When Business turns into Organization

In the last 15 years I have worked with research and consulting firms, Silicon Valley start-ups, large global multinationals, and small to mid-sized companies run by entrepreneurs. I have experienced some as businesses and some as organizations. And this has nothing to do with the size of the company.

Most often businesses begin with a motive of making money. Financial success is high on the agenda of the people who start them.  The entrepreneurs have strong belief in their business model, network well and pick up opportunities coming their way quickly.  As soon as, the business turns out to be profitable, the question of scaling up starts.  And this is where the transition from a “business to an organization” begins.

For some this transition never happens. The transformation of a profitable “business” into an “organization” does not happen automatically with growth. Often I have seen entrepreneurs struggle at this stage. Building an organisation calls for a whole different set of operating philosophy, skills and behaviours.  If one is willing to let go off that which “brought the success”, and be open to unlearn and learn afresh, then organization building becomes possible.

For me, business is in the “here and now”, an organization is in the “long term”. Business belongs to the promoters or the entrepreneurs; an organization belongs to all the key stakeholders. Business is driven by the financial goals and an organization is driven by its purpose and vision. Business success is measured by profit and loss, organization success is measured by its ability to deliver consistently on its commitments to all its stakeholders.

Having worked in many organizations, I have both observed and experienced some of the building blocks towards becoming an organization. An organization is being built when we see these manifesting in the day to day work.

Long term Vision: One of the first signs is that the vision of a business becomes long term. This is not only numbers to be made every quarter but also about where one wants to be in the long term and the nature of the organization one wants become.  More importantly this vision is understood and experienced by every person on the team, which means the presence of a forum to share and discuss. Every time leadership has painted a compelling vision and has allowed the employees to dialogue and “shape” that vision, I have seen in myself and others, the same amount of passion and commitment to the vision as the start-up team.  When this happens, we know the organization building is happening.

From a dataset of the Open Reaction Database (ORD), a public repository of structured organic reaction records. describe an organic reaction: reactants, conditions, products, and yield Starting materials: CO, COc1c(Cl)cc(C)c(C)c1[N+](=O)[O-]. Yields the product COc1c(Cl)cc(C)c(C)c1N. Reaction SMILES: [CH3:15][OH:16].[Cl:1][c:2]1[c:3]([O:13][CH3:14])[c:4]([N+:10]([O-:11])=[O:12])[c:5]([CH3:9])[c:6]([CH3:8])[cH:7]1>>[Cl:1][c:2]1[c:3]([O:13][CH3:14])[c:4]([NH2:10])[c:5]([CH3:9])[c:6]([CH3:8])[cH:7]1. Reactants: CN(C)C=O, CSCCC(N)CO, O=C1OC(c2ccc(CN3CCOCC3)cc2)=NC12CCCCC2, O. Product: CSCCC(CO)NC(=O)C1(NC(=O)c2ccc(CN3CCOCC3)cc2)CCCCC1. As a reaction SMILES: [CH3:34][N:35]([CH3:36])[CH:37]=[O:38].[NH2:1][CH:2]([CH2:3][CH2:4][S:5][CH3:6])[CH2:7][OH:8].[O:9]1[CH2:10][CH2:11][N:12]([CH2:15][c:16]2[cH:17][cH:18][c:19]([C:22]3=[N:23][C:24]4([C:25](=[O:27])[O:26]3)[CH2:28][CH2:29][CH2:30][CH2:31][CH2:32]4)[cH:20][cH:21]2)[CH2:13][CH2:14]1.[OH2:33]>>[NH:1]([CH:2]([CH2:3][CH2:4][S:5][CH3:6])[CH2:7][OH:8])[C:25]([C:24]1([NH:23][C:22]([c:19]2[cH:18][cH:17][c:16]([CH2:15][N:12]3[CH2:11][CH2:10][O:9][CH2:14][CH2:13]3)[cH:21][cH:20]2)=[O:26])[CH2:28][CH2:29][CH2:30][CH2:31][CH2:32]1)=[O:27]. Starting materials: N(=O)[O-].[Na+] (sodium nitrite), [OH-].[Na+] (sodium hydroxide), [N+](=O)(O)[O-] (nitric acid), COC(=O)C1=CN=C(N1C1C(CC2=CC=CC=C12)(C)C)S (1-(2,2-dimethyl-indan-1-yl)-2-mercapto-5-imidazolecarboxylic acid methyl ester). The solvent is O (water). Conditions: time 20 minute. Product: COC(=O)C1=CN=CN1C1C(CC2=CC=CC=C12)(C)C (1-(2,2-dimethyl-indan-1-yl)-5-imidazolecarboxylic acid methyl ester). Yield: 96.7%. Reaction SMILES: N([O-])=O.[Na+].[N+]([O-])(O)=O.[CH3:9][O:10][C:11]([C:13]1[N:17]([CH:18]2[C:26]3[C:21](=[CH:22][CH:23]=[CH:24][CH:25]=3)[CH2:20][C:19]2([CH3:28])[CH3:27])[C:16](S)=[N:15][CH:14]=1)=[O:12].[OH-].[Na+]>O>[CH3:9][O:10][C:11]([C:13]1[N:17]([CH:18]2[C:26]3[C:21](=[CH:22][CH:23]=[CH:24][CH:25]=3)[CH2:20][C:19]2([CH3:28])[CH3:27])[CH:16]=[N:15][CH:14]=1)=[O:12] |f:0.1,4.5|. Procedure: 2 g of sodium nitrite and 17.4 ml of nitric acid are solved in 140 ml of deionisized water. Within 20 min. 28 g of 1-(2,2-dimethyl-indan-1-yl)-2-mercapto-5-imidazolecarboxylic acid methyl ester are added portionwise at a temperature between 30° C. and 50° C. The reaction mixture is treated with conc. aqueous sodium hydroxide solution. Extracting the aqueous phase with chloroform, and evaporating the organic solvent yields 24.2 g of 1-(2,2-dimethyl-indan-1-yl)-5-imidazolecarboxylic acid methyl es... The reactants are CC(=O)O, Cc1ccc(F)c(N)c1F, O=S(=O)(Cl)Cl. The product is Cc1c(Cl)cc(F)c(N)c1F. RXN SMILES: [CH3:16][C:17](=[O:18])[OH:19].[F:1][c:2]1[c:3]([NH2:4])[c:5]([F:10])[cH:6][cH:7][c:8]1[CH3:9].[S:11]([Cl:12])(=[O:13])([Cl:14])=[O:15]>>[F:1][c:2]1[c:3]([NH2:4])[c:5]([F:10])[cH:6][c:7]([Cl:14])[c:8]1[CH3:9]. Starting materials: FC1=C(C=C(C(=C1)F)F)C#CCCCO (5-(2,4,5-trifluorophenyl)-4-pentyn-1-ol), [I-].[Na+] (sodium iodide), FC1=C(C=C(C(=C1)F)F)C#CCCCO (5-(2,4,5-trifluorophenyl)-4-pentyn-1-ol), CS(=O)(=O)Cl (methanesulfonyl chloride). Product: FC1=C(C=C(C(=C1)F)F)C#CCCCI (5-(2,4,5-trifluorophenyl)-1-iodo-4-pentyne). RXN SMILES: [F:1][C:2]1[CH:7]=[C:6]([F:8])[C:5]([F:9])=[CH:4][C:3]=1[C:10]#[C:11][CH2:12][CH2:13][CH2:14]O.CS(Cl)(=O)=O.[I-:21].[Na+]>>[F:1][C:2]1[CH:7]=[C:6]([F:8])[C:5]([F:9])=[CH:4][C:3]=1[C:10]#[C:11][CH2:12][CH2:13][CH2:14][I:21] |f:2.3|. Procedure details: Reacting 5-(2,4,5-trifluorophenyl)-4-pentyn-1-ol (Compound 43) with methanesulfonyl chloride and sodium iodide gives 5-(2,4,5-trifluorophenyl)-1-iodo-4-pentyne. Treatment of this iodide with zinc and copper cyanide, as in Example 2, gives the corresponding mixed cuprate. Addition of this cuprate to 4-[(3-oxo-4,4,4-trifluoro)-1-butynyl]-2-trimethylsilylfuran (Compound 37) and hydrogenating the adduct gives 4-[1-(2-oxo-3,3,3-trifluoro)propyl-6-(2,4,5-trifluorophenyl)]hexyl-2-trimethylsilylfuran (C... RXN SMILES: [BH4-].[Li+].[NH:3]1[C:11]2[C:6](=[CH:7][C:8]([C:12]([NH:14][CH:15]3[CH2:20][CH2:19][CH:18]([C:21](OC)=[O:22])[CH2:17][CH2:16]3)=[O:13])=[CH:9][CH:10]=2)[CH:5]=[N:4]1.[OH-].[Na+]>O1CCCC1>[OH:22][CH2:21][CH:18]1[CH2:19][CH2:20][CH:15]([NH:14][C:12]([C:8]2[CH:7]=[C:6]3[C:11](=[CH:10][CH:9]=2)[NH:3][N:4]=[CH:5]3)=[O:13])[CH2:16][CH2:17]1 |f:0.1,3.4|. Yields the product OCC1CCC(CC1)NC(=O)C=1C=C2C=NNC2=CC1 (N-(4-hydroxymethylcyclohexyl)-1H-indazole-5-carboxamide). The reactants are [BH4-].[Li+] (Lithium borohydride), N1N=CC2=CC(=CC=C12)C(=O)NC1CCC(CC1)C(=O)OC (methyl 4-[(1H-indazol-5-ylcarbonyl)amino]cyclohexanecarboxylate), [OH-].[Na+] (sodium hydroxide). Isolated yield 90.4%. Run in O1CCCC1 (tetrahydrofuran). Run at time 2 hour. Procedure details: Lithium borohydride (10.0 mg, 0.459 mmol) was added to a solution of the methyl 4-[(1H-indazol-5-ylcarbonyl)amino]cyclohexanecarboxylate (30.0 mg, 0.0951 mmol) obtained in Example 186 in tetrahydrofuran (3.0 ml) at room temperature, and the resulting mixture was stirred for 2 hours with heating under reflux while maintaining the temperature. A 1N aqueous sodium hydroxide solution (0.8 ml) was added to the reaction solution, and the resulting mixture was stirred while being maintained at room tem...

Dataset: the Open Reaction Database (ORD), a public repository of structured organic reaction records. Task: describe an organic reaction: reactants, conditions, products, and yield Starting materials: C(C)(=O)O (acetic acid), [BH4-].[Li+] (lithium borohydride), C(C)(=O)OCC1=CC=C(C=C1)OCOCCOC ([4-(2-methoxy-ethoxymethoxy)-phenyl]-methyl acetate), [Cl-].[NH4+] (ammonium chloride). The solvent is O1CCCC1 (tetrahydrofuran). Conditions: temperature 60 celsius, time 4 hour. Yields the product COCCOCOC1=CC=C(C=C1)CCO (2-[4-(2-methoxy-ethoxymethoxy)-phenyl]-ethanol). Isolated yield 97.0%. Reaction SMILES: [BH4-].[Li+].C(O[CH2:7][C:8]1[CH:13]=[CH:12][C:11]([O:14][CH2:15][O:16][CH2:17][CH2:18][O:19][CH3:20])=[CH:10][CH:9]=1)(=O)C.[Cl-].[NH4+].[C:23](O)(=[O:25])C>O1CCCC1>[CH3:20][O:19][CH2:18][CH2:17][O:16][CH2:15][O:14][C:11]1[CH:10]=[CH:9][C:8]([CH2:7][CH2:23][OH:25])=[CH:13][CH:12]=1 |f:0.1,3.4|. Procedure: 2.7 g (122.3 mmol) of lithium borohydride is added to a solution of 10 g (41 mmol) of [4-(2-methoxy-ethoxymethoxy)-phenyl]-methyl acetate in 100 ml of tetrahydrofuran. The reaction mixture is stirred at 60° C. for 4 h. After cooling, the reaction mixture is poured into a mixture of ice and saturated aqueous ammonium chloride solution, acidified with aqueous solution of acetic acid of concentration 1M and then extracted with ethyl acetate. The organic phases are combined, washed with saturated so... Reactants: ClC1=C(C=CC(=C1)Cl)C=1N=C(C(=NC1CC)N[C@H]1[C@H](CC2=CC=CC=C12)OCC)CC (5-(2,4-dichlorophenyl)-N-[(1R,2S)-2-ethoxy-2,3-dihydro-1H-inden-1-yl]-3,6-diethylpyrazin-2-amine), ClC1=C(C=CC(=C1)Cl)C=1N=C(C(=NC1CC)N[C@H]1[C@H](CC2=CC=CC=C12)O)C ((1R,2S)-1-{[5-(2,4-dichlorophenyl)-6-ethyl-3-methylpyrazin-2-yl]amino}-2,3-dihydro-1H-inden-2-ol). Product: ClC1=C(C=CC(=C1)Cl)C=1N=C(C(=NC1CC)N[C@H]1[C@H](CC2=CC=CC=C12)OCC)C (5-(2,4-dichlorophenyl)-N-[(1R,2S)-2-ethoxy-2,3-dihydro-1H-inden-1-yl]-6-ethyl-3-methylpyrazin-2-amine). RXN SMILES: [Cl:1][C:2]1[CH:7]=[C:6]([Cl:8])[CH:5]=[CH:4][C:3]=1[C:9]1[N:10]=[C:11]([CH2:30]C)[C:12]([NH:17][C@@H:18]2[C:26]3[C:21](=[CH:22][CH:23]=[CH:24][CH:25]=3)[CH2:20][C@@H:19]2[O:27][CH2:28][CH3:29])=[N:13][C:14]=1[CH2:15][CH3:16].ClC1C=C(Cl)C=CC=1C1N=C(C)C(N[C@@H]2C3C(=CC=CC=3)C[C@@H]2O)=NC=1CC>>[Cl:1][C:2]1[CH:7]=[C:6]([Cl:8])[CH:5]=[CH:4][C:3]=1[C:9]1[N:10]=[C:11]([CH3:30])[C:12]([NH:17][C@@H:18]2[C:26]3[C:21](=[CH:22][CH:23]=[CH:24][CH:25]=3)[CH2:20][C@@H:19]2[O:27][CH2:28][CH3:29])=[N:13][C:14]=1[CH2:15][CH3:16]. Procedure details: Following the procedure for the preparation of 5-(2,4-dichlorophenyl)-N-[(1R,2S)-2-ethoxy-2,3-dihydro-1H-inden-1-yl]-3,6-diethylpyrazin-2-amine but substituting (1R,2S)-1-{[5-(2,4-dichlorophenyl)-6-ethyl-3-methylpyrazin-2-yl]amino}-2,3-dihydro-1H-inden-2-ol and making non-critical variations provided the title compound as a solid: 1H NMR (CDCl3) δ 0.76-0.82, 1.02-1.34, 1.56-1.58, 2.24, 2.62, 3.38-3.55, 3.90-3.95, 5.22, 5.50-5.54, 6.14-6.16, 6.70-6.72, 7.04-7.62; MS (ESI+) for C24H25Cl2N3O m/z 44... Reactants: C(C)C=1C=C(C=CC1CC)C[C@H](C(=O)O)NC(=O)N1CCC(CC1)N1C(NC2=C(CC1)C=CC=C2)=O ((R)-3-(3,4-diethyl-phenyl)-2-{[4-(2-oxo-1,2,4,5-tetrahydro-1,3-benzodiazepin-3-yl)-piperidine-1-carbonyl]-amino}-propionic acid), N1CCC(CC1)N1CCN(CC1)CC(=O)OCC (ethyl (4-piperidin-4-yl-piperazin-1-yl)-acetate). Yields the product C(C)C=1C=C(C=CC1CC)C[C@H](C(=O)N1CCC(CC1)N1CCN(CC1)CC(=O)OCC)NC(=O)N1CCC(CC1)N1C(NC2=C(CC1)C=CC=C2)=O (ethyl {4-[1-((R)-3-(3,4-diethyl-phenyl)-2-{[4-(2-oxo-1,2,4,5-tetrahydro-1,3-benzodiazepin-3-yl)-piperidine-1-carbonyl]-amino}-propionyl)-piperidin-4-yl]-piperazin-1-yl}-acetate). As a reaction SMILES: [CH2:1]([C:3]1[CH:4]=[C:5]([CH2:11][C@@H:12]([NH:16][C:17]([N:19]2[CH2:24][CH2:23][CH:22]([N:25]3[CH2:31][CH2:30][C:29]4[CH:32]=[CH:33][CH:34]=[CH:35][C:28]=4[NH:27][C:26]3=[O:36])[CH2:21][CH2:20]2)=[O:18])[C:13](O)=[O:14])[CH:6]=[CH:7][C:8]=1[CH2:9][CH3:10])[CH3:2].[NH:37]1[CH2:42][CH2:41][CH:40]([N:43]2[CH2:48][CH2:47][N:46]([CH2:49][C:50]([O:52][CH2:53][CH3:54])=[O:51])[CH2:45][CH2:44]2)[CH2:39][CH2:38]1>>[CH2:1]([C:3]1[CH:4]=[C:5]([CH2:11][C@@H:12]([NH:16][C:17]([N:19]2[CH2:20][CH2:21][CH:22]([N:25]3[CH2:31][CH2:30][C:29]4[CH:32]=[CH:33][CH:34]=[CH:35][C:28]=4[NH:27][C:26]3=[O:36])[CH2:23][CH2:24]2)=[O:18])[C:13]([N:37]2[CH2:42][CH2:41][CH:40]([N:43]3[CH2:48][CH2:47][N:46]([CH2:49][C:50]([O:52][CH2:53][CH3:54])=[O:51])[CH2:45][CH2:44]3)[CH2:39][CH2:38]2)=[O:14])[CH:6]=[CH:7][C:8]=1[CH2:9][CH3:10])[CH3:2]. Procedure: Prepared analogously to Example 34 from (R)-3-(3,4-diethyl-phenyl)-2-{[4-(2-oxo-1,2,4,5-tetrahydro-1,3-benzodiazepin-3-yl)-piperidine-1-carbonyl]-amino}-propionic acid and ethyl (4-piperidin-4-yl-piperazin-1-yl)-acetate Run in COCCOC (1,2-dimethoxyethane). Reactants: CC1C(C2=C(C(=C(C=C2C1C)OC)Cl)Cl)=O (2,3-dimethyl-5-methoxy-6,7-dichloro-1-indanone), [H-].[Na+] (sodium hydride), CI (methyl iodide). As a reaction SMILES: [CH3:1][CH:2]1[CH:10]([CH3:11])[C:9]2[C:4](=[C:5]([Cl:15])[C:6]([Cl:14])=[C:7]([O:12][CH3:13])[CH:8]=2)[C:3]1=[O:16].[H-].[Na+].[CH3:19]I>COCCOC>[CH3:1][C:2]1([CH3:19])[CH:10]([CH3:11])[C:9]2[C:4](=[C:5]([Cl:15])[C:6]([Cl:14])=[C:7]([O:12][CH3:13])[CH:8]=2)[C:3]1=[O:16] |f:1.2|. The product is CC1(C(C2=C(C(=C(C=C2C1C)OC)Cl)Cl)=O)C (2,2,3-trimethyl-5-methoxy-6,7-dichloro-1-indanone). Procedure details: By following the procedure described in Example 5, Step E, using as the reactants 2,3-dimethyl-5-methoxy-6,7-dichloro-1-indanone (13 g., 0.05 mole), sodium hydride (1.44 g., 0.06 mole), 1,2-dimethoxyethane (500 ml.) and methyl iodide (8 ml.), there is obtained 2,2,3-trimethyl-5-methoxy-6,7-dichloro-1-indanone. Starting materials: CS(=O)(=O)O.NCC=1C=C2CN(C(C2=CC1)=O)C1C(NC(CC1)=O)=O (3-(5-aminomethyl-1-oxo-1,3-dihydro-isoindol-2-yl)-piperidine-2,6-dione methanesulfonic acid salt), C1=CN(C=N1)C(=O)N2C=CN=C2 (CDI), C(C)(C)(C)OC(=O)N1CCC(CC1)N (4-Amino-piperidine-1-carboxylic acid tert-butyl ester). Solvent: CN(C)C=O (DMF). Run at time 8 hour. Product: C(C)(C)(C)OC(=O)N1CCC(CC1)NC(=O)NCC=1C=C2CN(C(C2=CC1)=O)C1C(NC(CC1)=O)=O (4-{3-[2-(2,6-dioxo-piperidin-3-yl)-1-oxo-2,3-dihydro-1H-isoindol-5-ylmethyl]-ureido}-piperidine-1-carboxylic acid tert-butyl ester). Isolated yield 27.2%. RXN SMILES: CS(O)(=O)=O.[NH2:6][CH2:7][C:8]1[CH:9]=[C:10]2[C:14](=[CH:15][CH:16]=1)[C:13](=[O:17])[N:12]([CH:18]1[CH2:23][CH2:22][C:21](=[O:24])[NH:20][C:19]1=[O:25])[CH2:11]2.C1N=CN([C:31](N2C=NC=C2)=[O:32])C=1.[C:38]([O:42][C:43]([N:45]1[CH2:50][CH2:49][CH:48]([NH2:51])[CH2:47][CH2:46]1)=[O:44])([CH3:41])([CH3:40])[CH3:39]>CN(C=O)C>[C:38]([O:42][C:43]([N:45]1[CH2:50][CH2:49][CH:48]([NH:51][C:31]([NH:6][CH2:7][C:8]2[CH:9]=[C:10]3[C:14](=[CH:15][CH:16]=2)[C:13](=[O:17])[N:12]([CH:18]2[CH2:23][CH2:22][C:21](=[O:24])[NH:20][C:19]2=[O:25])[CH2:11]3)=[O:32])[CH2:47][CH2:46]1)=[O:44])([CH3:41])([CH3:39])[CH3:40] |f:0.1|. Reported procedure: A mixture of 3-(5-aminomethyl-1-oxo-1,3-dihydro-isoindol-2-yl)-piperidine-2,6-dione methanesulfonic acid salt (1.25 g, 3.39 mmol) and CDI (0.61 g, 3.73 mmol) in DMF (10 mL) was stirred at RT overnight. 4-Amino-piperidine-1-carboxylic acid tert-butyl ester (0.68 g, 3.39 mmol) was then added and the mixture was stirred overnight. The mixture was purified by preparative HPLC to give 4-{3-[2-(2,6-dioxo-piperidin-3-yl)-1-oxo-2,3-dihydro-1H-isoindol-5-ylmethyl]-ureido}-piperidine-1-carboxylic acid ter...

Professional Team :  Most entrepreneurs do not make good CEO’s or the best operating managers. Entrepreneurs are creative, they are willing to risk and are driven to pursue their ambition. They can come across as thinking only of immediate goals and operating as individuals. Hence the need to balance this paradigm with necessary expertise in managing finance, operations, people, manufacturing, sales, quality or marketing . When entrepreneurs hire people, without a sense of insecurity, who think differently and bring complementary skills and experience, the business begins to evolve into an organisation with a key foundational pillar in place.

Trust and Delegation: Micro-managing such a professional leadership team, beats the purpose of scaling up. It is natural for entrepreneurs to feel that they are losing control when they delegate, but in order to scale one needs more people to believe in the vision and have the ownership. It is important to put some frameworks in place for decision making, every single thing cannot be going to the top guys for a decision. There will be some failures, but the key is to learn from those and define the framework more clearly.  Businesses which tolerate failures,  learn from them and build further turn into organizations. Some entrepreneurs lack the discipline, skill and the internal strength to give the freedom and the space to their leaders, to do the job for which they are hired for.  While I have experienced this disappointing reality, I have also been pleasantly surprised by some of the “owners” readiness to let go. When I have received responsibility and the freedom needed to perform, I have seen myself go the extra mile.